Tuesday, March 08, 2005

A Pleasant Tuesday

The weather is clearing so it was a nice day for a walk. I took a stroll across a bridge to the north side of town and walked along Morelos, a street up a block or two from the malecon and a bit further down than I had walked before.

298) La Casa del Tequila

At first I thought this might just be a place that sold tequila. When you first walk in there is a tequila tasting area and they say they have 350 kinds of tequila for sale. It looked like it. They have a lot of tequilas that you just don´t find in the stores and, interestingly, do not have the ones you do find. They focus more on the more unusual and more expensive types. I only sampled one, it was very good, before walking through that area to my real goal.

Behind the tasting area was a very nice and quite ornate wood and metal bar. I thought it was a genuine antique but after talking to the bartender I found out it was only ten-years old. It was, however, made with old planking from barns and doors so it had that antique look about it. The top of the bar had four wood planks about three feet long, one foot wide, and half an inch think affixed to it. The planks were framed in iron bands about one and a half inches wide with large rivets about every three inches. Although the iron looked old and rusted I found out it had been painted with a special paint to make it look that way. The front of the bar was a pounded metal separated into panels with the same type of bands described above. In the center of each panel (except for two where it looked like they had been removed) were brass looking emblems with an agave plant and the name of the bar inscribed. The back of the bar was equally ornate but all wood. There were mirrors and glass shelves that held an impressive liquor selection, mostly tequilas. The bar stools had backs and real leather seats. The bar-rail looked to be twisted wrought iron and was held in place by wide iron bands with ornate curls on each end. The wall behind the bar was painted to look like storage racks of, what I presumed to be, tequila barrels.

There was also a large, bright eating area with several tables. Not too large with overhead fans and those behive lights. I asked a couple who were leaving how the food was and they said it was very good. I saw the little kitchen and the Mexican lady making the tortillas looked like the real deal.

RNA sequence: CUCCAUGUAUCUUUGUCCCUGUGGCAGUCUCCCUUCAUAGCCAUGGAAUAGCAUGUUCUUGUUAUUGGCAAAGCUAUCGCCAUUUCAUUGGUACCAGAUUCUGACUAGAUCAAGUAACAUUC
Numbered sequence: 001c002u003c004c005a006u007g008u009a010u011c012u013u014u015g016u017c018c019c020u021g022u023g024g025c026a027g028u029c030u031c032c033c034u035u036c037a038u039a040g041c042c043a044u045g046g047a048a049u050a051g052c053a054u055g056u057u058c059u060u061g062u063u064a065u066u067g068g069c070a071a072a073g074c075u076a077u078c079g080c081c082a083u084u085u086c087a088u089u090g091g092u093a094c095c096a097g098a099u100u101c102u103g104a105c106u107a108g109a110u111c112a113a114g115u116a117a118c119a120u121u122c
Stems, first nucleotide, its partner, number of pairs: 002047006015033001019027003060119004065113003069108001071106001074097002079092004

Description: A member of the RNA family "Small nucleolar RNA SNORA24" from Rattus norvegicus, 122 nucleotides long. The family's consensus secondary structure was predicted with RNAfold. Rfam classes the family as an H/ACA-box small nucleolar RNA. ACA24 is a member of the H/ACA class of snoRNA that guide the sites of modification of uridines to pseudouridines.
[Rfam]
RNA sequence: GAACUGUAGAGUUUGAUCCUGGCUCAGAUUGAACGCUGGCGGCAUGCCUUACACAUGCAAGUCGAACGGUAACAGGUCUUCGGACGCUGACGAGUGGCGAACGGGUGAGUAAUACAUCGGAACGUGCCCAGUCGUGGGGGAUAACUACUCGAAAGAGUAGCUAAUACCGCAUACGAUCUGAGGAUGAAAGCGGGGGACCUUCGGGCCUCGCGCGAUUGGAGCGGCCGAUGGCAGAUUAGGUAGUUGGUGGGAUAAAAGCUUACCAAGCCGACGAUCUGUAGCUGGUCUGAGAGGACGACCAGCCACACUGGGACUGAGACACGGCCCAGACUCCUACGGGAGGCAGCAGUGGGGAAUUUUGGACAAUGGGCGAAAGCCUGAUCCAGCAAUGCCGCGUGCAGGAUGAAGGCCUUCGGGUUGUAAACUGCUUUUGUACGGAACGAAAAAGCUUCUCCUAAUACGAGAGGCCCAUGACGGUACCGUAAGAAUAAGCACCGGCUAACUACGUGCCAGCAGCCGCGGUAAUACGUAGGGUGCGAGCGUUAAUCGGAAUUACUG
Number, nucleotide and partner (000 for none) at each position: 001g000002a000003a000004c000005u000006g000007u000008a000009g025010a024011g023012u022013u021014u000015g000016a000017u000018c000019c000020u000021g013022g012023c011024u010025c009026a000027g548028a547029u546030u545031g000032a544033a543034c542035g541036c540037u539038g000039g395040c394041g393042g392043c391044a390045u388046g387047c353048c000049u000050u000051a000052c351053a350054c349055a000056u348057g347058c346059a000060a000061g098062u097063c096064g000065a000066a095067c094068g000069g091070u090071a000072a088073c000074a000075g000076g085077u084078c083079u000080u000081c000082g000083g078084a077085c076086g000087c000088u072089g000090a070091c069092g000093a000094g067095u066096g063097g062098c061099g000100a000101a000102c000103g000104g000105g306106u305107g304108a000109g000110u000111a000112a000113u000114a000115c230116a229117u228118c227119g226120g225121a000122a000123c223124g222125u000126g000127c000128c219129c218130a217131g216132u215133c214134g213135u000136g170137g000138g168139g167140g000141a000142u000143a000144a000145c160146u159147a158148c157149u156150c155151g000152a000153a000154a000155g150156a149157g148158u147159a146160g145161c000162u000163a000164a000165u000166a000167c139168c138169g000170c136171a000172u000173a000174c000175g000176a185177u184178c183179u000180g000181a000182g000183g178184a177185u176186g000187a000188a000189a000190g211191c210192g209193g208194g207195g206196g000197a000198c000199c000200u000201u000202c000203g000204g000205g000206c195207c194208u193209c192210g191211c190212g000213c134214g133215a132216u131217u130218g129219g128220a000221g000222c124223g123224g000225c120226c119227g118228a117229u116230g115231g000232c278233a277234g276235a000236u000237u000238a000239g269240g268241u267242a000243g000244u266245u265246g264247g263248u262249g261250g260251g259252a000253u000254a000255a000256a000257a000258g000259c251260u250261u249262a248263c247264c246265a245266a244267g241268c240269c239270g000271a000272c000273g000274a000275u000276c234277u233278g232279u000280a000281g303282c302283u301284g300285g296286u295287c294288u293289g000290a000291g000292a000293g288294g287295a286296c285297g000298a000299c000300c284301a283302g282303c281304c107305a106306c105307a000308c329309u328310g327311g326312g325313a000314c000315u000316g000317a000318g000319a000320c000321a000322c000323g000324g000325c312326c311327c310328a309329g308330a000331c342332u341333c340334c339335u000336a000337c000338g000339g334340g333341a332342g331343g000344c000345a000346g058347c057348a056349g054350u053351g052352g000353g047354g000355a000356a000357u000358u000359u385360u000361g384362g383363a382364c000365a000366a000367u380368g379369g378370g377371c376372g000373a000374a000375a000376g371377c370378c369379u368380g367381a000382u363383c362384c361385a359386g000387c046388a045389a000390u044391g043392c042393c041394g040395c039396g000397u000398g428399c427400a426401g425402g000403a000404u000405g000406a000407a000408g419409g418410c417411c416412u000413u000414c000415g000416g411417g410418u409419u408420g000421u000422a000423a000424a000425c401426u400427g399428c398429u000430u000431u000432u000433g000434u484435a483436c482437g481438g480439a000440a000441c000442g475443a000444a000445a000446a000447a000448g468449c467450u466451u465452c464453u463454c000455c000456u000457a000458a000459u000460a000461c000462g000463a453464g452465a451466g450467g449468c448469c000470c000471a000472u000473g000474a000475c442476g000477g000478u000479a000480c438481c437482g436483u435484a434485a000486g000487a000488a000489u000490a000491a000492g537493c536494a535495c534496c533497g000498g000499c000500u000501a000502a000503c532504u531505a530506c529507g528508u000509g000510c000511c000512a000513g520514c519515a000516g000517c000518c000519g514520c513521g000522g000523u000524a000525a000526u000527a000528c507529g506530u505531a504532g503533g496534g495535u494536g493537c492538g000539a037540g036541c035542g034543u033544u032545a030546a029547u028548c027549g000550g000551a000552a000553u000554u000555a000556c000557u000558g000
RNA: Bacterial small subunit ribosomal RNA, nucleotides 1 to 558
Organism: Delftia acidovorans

I had a margarita on the rocks and it was one of the best I have ever had.

299) La Casa del Habano

At the end of the block, across the street and up a bit on Aldama, was this interesting place. At least interesting for here in Puerto Vallarta. When I first walked in I thought it was just a place to buy cigars, but the sign out front did say bar. They sell nothing but Cuban cigars and have a very large, walk-in, humidified temperature-controlled room to store them in. A very impressive selection too.

Walking though this area you enter a very nicely appointed smoking room with a small, three stool bar. The bar has a black and red marble top and sits off to one side of the smoking room. Given the number of comfortable chairs and sofas available the bartender thought it was a bit strange that I chose to sit at the bar, but rules are rules.

There were a couple of televisons that were turned off and a lot of books and magazines available for reading while you enjoyed a good cigar and a drink. The pictures on the walls were mostly cigar related and cigar advertisements. There was a large poster of Che Guevera enjoying a cigar. He seems to be second only to Zapata in popularity down here. On one wall was a nice stained glass hanging of people harvesting tobacco and to the left of the bar was a black stained glass hanging with the words ¨Habanas unicos desedes 1492.¨

I spent my time at the bar smoking a small cigar, having my drink, and chatting with the bartender. She was born in Puerto Vallarta and has lived here all her life, 32 years. We chatted about the changes we have seen and she told me about some small towns that I might want to visit. She was somewhat surprised that I had been to several of them already. While I was there a fellow, Wayne, stopped by. He was from Niagra, Canada. This was his first time in Puerto Vallarta and he was going to be here for four weeks. We chatted a bit as well.

I had a Cuba libre.

300) Etc. la Cantina

Back on Morelos and down a block or two from La Casa del Tequila, was this large, but not touristy, bar. The bar itself was a fairly large wooden three-sided affair with a tan marble-patterned linoleum top. There were beer cases and a few kegs being stored there along with the obligatory beer cooler. The bar-stools were plain wooden affairs. The bar rail was seemed to be a large iron tube. The most notable decorative touch were a number of old saddles mounted on the high up on the white plaster walls. There was a bit of orange paint to brighten the place up a bit.

Although this was on a busy street, the back-side of the bar was cool. You could just hear a touch of the traffic through the doors and windows that looked out on the street.

There were a lot of wooden tables and chairs and, from the menu on the wall, it looked like you could order Mexican bar food: Alitas, Burritos, Nachos, Carnes F., Papas F., Camarons, and Cacahauates. I am not sure what half of that stuff actually is, and I wasn´t hungry enough to find out.

There wasn´t anyone in the place but me and the bartender and he didn´t seem to speak English. Maybe the place livens up at night, it was only a little after 3:00 P.M. The bartender was watching a soccer game on television, Chelsea vs. Barcelona. He didn´t seem too pleased when Chelsea scored to increase their lead to 4 to 2 (I subsequently saw on the news that this was also the final score).

I had a Pacifico and headed home.

Not a real milestone like 250, but round numbers are always nice, so with 300 down I now have 700 left to go.

3 comments:

Bruce Carl said...

Congratulations on 300. And you missed the snow in New York.

vkk1_hypno said...

We all know the effects (and after-effects) of beer. But lifting a glass of cool liquid to your mouth on a scorching hot day, have you ever stopped to consider the processes and ingredients involved in making it? Well maybe not but here is the answer anyway!